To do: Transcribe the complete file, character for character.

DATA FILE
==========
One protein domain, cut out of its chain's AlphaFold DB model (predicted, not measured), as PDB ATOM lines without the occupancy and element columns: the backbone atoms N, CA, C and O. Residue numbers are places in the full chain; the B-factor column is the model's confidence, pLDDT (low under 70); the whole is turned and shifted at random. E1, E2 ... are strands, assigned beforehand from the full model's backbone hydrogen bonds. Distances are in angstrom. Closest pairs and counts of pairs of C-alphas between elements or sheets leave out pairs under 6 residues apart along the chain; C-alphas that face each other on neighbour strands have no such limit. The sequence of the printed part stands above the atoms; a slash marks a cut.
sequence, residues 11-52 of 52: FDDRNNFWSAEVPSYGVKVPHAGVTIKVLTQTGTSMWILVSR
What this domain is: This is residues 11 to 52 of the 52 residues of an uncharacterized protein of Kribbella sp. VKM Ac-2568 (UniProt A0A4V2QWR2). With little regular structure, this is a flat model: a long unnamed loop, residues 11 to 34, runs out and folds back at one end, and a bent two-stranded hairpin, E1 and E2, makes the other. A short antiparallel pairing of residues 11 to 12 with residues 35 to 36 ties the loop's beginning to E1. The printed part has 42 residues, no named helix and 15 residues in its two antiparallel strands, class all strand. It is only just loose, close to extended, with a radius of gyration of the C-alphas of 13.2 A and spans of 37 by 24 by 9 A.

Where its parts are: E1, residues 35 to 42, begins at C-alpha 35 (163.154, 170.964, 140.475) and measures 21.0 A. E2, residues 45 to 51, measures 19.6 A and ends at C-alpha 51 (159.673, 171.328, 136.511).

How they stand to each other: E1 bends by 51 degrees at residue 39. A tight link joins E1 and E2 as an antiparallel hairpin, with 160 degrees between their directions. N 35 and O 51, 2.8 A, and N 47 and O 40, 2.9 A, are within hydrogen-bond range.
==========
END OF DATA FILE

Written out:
One protein domain, cut out of its chain's AlphaFold DB model (predicted, not measured), as PDB ATOM lines without the occupancy and element columns: the backbone atoms N, CA, C and O. Residue numbers are places in the full chain; the B-factor column is the model's confidence, pLDDT (low under 70); the whole is turned and shifted at random. E1, E2 ... are strands, assigned beforehand from the full model's backbone hydrogen bonds. Distances are in angstrom. Closest pairs and counts of pairs of C-alphas between elements or sheets leave out pairs under 6 residues apart along the chain; C-alphas that face each other on neighbour strands have no such limit. The sequence of the printed part stands above the atoms; a slash marks a cut.
sequence, residues 11-52 of 52: FDDRNNFWSAEVPSYGVKVPHAGVTIKVLTQTGTSMWILVSR
What this domain is: This is residues 11 to 52 of the 52 residues of an uncharacterized protein of Kribbella sp. VKM Ac-2568 (UniProt A0A4V2QWR2). With little regular structure, this is a flat model: a long unnamed loop, residues 11 to 34, runs out and folds back at one end, and a bent two-stranded hairpin, E1 and E2, makes the other. A short antiparallel pairing of residues 11 to 12 with residues 35 to 36 ties the loop's beginning to E1. The printed part has 42 residues, no named helix and 15 residues in its two antiparallel strands, class all strand. It is only just loose, close to extended, with a radius of gyration of the C-alphas of 13.2 A and spans of 37 by 24 by 9 A.

Where its parts are: E1, residues 35 to 42, begins at C-alpha 35 (163.154, 170.964, 140.475) and measures 21.0 A. E2, residues 45 to 51, measures 19.6 A and ends at C-alpha 51 (159.673, 171.328, 136.511).

How they stand to each other: E1 bends by 51 degrees at residue 39. A tight link joins E1 and E2 as an antiparallel hairpin, with 160 degrees between their directions. N 35 and O 51, 2.8 A, and N 47 and O 40, 2.9 A, are within hydrogen-bond range.